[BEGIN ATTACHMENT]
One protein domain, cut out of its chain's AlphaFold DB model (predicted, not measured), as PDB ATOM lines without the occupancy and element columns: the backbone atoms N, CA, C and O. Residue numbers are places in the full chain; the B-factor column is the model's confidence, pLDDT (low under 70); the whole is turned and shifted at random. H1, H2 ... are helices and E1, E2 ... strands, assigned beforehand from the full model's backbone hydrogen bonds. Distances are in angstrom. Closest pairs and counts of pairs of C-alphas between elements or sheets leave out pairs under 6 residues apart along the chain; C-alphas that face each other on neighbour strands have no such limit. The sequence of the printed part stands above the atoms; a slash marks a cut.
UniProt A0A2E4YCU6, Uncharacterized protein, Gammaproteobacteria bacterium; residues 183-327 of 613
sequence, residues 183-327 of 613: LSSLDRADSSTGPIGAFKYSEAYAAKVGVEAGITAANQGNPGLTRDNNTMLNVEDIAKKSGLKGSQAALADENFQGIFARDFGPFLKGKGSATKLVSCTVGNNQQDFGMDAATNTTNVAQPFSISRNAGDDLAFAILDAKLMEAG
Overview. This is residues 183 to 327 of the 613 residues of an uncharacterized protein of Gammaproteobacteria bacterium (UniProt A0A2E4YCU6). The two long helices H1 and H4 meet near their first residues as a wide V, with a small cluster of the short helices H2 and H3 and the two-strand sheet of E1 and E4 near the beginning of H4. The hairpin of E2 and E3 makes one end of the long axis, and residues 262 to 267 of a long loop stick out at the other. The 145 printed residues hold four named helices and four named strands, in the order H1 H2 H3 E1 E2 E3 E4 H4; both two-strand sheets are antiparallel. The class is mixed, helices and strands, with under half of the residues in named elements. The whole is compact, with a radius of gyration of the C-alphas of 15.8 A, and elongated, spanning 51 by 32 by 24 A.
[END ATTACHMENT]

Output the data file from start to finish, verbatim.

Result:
One protein domain, cut out of its chain's AlphaFold DB model (predicted, not measured), as PDB ATOM lines without the occupancy and element columns: the backbone atoms N, CA, C and O. Residue numbers are places in the full chain; the B-factor column is the model's confidence, pLDDT (low under 70); the whole is turned and shifted at random. H1, H2 ... are helices and E1, E2 ... strands, assigned beforehand from the full model's backbone hydrogen bonds. Distances are in angstrom. Closest pairs and counts of pairs of C-alphas between elements or sheets leave out pairs under 6 residues apart along the chain; C-alphas that face each other on neighbour strands have no such limit. The sequence of the printed part stands above the atoms; a slash marks a cut.
UniProt A0A2E4YCU6, Uncharacterized protein, Gammaproteobacteria bacterium; residues 183-327 of 613
sequence, residues 183-327 of 613: LSSLDRADSSTGPIGAFKYSEAYAAKVGVEAGITAANQGNPGLTRDNNTMLNVEDIAKKSGLKGSQAALADENFQGIFARDFGPFLKGKGSATKLVSCTVGNNQQDFGMDAATNTTNVAQPFSISRNAGDDLAFAILDAKLMEAG
Overview. This is residues 183 to 327 of the 613 residues of an uncharacterized protein of Gammaproteobacteria bacterium (UniProt A0A2E4YCU6). The two long helices H1 and H4 meet near their first residues as a wide V, with a small cluster of the short helices H2 and H3 and the two-strand sheet of E1 and E4 near the beginning of H4. The hairpin of E2 and E3 makes one end of the long axis, and residues 262 to 267 of a long loop stick out at the other. The 145 printed residues hold four named helices and four named strands, in the order H1 H2 H3 E1 E2 E3 E4 H4; both two-strand sheets are antiparallel. The class is mixed, helices and strands, with under half of the residues in named elements. The whole is compact, with a radius of gyration of the C-alphas of 15.8 A, and elongated, spanning 51 by 32 by 24 A.